SINGAPORE: Leaders from the Association of Southeast Asian Nations (ASEAN) are set to meet in Manila for the ASEAN Summit later this week.
Experts have said trade and the South China Sea dispute - both of which are issues that Singapore has a keen interest in - are likely to take centre stage.
SOUTH CHINA SEA CODE OF CONDUCT
Since 2010, China and ASEAN have been discussing a set of rules to govern behaviour and avoid conflict in the disputed waters.
The goal now is to complete a framework for the code of conduct in the South China Sea by June.
The territory is claimed by China, Taiwan and several ASEAN states.
While China has reportedly reclaimed more than 3,200 acres of land in the disputed waters, one expert said the code of conduct still serves a purpose.
“We should still see the code of conduct as a useful mechanism for ASEAN to engage China on the South China Sea, because China's tactic is to engage bilaterally,” said Ms Lee Chen Chen, director of policy programmes at the Singapore Institute of International Affairs.
“But ASEAN, in using the COC (code of conduct), will push for China to negotiate on the issues pertaining to the South China Sea with ASEAN as a regional bloc, and I think that puts ASEAN in a stronger negotiating position vis-a-vis China."
While Singapore may be a non-claimant state, Ms Lee noted that it also has a stake.
“Singapore's economy basically relies on freedom of navigation in the Straits of Malacca and the waters around Singapore, and we are definitely a strong advocate of the rule of law by international standards,” she said.
“So it is in Singapore's every interest to push for and try to see that China is abiding by international law and rule of law."
REGIONAL COMPREHENSIVE ECONOMIC PARTNERSHIP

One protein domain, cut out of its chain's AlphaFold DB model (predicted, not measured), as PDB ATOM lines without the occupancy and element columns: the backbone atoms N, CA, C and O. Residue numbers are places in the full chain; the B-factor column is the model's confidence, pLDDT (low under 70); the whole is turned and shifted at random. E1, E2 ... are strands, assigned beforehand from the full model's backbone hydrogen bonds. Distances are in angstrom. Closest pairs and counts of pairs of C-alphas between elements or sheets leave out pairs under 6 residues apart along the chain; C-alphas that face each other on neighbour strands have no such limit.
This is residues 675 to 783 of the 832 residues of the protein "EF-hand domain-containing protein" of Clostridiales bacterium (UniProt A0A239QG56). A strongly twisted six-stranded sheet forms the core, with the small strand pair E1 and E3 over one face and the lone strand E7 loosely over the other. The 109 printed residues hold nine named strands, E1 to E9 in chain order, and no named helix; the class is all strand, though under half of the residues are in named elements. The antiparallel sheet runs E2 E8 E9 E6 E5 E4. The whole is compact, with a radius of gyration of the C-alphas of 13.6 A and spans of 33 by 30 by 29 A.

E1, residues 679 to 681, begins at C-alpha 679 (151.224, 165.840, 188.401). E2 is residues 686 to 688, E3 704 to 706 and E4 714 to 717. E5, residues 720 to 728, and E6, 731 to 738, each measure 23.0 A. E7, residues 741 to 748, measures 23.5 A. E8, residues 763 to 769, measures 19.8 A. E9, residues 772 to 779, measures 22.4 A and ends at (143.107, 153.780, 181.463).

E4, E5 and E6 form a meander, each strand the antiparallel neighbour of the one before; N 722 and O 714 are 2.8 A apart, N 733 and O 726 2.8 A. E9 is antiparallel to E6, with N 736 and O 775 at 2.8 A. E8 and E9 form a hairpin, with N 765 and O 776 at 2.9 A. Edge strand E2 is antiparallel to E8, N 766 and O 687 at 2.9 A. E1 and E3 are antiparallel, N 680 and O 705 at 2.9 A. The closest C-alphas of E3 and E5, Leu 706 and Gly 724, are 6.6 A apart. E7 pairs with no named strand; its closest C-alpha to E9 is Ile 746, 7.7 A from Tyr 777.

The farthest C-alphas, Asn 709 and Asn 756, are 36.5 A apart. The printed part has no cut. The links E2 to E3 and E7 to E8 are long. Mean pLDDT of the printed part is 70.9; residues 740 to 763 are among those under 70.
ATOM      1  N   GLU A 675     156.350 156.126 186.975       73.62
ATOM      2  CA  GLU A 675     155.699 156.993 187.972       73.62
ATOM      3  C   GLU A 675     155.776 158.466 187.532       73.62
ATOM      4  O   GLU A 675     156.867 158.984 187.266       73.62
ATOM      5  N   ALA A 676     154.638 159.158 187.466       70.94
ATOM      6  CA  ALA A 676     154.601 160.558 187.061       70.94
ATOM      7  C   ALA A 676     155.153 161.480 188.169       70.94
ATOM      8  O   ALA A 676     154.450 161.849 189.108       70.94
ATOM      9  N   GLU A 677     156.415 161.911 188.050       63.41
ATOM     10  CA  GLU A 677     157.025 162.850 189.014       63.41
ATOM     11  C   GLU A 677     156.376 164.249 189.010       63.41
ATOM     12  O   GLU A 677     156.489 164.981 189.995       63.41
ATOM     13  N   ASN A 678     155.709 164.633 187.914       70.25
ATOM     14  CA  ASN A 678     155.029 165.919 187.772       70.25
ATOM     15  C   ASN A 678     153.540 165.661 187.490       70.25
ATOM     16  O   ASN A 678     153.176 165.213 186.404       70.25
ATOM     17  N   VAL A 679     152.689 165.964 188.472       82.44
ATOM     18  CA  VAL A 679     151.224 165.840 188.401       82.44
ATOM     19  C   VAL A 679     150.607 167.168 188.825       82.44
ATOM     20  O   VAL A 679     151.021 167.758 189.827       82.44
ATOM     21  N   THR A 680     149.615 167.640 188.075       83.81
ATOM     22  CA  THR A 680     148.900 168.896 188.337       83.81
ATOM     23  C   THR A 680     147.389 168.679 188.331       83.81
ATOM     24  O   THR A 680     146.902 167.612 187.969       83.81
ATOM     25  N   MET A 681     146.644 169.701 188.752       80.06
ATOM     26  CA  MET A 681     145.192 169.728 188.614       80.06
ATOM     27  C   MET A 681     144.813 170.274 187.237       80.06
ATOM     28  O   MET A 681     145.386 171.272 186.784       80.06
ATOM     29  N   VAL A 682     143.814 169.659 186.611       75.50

Another issue likely to take centre stage is the China-backed Regional Comprehensive Economic Partnership (RCEP).
The trade pact was mooted by ASEAN about five years ago and has since gone through 17 rounds of negotiations.
This year's ASEAN chair Philippines has said that it hopes a conclusion can be reached by the end of the year.
But one expert said this is unlikely as negotiations are highly complex.
All 10 ASEAN states and other countries like China, India, Japan and Australia are involved.
“It's very difficult to get it passed because it requires an agreement between China and India - the two biggest economies in the region," noted Mr James Crabtree, a visiting senior research fellow at the Lee Kuan Yew School of Public Policy.
"China has a big manufacturing economy, India has a big services economy, and so getting the two of them to agree and then getting them to agree with all of the other Asian countries involved is just very difficult," he said.
“People thought when the Trans-Pacific Partnership (TPP) - the other big trade agreement led by America - appeared to be dead, it would put extra wind in the sails of this other agreement."
"Now it appears that the TPP may have a new lease of life," he added, noting that the fact that other TPP countries - including Japan, Australia and Singapore - are debating on going ahead with the TPP without the United States makes it less likely that the RCEP pact will happen.
Still, Mr Crabtree noted that there could be some good outcomes for Singapore.
"Singapore tries to portray itself as an honest broker in these situations,” he said. “So if the ASEAN Summit emerges with no harsh words over the South China Sea and some warm words on trade, that would be seen as a positive."
This year also marks ASEAN's 50th anniversary and experts suggest the organisation could also focus on being more people-centred, so as to build a more integrated community.